A Complete Beginner’s Guide To UseEffect Cleanup |By HRブログ

Source | Figma

With useEffect, you perform side effects from within functional components, which is an important concept for mastering React today.

Here are a couple of examples of side effects that will get you thinking about effects:

- fetching data
- directly updating the DOM
- timers.

What is the useEffect cleanup function?

A use-effect cleanup function can prevent memory leaks and remove unwanted behavior from the function before our component unmounts.

Here are some use-cases for this:

- Clean up subscriptions
- Clean up modals
- Remove event listeners
- Clear timeouts

Now take a look at the code below. Did you notice anything off?


import React from "react";
export default function App() {
const [count, setCount] = React.useState(0);

React.useEffect(() => {
setTimeout(() => {
console.log("effect is running!");
setCount((count) => count + 1);
}, 1000);
});

return (
<div className="App">
<h1>You clicked {count} times!</h1>
</div>
);
}
Note — How it keeps counting even though it should only count once!

Remember that side effects belong to useEffect which is running on every render. That means that when the count changes, a render happens, which then triggers another effect.

How can we fix this?

There are several ways to control when side effects run. You should always include the second parameter which accepts a dependency array.

Without it, effects run after every render and setting the state will trigger the effects again. An infinite loop may also happen if you specify a value that always changes in the dependency array. You can tell which one by removing them one by one. However, removing a dependency you use (or blindly specifying []) is usually the wrong fix. Instead, fix the problem at its source.

So, to fix the issue, we will write our useEffect cleanup function which is pretty easy and straightforward to do. We return a function from our useEffect as seen below:


useEffect(() => {
//effect is running
return () => {
//clean up the effect
}
}, [input])

When do cleanups run?

If your effect returns a function, React will run it when it is time to clean up. Don’t worry if it’s hard to grasp this, we’ll better understand it with the examples below.

Let’s fix our counter demo from before and introduce a cleanup function that will run when the Counter component unmounts and will stop the timer:

In this example, the useEffect hook is dependent on a variable that runs once and then runs again whenever the count variable updates.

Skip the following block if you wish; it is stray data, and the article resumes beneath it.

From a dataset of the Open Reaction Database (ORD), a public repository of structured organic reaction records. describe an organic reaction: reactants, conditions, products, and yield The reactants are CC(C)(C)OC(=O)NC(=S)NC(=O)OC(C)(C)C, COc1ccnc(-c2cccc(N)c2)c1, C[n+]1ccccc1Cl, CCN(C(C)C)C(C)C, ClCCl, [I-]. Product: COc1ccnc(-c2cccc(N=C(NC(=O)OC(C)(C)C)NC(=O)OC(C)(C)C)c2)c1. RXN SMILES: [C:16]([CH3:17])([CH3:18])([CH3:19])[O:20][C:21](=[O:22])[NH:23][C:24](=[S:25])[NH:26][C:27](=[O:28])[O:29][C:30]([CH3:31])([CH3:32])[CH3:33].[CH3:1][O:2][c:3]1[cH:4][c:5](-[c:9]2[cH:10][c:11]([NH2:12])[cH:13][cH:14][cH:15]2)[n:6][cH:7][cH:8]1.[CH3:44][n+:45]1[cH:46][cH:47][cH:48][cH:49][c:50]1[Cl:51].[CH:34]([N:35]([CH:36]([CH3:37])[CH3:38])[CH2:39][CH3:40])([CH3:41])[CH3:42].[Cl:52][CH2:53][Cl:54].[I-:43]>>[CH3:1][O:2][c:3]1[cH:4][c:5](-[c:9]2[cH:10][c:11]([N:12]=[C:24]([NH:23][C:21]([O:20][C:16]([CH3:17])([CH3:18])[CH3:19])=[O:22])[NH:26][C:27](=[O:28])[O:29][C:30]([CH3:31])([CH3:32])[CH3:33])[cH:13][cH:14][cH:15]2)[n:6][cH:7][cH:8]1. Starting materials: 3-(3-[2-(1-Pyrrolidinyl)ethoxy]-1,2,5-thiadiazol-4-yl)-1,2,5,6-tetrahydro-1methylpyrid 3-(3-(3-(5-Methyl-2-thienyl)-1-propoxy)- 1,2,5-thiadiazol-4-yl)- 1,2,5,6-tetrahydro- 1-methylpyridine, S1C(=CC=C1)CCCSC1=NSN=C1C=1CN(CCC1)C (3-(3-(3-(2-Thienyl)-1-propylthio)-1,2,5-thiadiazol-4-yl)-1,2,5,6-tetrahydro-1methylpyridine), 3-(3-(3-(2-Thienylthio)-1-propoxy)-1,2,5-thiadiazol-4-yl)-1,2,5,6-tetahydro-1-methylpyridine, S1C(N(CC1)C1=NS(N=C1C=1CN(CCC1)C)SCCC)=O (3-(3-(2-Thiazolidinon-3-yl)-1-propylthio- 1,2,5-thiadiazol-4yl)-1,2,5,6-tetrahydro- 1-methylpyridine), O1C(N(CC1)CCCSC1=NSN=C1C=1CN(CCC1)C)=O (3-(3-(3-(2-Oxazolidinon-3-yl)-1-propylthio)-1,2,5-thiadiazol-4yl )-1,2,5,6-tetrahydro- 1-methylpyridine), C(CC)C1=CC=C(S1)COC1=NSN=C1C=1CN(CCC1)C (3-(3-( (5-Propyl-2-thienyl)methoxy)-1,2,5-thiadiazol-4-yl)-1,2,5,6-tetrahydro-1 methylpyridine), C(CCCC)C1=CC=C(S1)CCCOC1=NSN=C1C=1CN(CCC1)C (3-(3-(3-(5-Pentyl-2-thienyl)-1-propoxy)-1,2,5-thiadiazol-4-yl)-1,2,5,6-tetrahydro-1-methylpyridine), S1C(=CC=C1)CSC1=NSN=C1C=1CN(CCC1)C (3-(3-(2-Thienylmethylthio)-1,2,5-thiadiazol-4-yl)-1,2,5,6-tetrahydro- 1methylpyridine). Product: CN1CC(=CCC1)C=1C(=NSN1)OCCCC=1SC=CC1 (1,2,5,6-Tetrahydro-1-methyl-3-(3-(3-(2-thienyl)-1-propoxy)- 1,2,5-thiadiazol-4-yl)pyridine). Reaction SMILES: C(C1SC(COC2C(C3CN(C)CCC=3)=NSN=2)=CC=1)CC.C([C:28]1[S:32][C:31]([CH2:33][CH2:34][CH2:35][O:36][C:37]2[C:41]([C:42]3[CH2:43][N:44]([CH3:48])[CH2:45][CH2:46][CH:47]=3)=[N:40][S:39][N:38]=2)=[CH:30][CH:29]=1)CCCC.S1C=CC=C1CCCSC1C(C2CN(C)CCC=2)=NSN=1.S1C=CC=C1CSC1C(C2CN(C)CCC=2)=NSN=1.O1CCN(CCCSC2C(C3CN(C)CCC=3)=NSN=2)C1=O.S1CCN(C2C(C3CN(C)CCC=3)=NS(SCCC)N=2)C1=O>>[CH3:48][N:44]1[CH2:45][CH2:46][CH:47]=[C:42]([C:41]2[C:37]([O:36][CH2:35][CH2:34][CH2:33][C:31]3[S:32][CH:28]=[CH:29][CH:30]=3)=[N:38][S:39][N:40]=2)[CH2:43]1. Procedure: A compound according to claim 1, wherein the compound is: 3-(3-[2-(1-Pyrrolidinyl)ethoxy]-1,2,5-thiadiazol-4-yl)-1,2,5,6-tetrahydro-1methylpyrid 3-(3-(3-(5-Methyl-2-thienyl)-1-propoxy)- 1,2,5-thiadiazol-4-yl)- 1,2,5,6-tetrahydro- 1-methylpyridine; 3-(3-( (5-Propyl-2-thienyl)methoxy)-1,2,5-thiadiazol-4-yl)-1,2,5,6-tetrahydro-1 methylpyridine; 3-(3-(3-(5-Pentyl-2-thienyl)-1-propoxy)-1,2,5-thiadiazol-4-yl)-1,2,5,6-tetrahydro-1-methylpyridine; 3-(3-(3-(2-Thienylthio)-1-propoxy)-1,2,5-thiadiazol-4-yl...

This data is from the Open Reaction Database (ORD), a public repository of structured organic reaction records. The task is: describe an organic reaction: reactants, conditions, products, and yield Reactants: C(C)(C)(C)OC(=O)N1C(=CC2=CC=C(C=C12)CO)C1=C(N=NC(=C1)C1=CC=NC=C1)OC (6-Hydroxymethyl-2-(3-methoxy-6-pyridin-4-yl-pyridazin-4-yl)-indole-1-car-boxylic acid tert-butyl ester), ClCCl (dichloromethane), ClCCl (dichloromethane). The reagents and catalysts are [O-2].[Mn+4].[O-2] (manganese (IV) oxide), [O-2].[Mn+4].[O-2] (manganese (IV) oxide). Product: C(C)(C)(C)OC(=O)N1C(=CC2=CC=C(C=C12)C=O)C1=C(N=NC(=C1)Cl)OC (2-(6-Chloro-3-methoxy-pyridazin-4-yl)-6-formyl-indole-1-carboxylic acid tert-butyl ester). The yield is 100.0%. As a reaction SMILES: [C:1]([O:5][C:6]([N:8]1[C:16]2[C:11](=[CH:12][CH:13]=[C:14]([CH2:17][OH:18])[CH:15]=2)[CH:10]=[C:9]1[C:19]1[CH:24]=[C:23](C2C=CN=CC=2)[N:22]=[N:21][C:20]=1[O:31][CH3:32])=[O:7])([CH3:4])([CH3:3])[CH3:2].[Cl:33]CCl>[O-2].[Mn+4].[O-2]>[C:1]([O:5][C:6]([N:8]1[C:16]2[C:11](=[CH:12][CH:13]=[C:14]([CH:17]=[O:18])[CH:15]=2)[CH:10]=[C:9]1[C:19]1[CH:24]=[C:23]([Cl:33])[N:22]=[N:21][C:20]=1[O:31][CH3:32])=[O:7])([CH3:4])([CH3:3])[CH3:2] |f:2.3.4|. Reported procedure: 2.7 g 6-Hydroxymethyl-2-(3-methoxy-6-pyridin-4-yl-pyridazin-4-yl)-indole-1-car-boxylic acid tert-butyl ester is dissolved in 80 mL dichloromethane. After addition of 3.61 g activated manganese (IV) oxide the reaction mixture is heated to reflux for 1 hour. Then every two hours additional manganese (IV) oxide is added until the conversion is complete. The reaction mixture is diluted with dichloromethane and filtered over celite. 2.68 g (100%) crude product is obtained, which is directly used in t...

import React from "react";
export default function App() {
const [count, setCount] = React.useState(0);
const [total, setTotal] = React.useState(0);
React.useEffect(() => {
setTimeout(() => {
console.log("effect is running!");
setTotal((count) => count * 2);
}, 1000);
}, [count]);

return (
<div className="App">
<h1>You clicked {count} times!</h1>
<button onClick={() => setCount((count) => count + 1)}>+</button>
<p>Total: {total}</p>
</div>
);
}

💡 Note — If there are multiple dependencies, they should be included in the useEffect dependency array.

//clean up the timer at the end of the useEffect hookimport React from "react";
export default function App() {
const [count, setCount] = React.useState(0);
React.useEffect(() => {
let timer = setTimeout(() => {
console.log("effect is running onMount!");
setCount((count) => count * 2);
}, 1000);

return () => {
console.log("component unmounts");
clearInterval(timer);
};
}, []);

return (
<div className="App">
<h1>You clicked {count} times!</h1>
<button onClick={() => setCount((count) => count + 1)}>+</button>
</div>
);
}

With useEffect, things are synchronized by default. If you want to run an effect and clean it up only once (on the mount and unmount), you can pass an empty array ([]) as a second argument. This tells React that your effect doesn’t depend on any values from props or state, so it never needs to be re-run.

If you pass an empty array ([]), the props and state inside the effect will always have their initial values. While passing [] as the second argument is closer to the familiar componentDidMount and componentWillUnmount mental model, there are usually better solutions to avoid re-running effects too often. Also, don’t forget that React defers running useEffect until after the browser has painted, so doing extra work is less of a problem.

Conclusion

Thank you for reading, and let’s connect!

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HRブログ

Talks about #realworld, #finance , #economics, #crypto and #technology.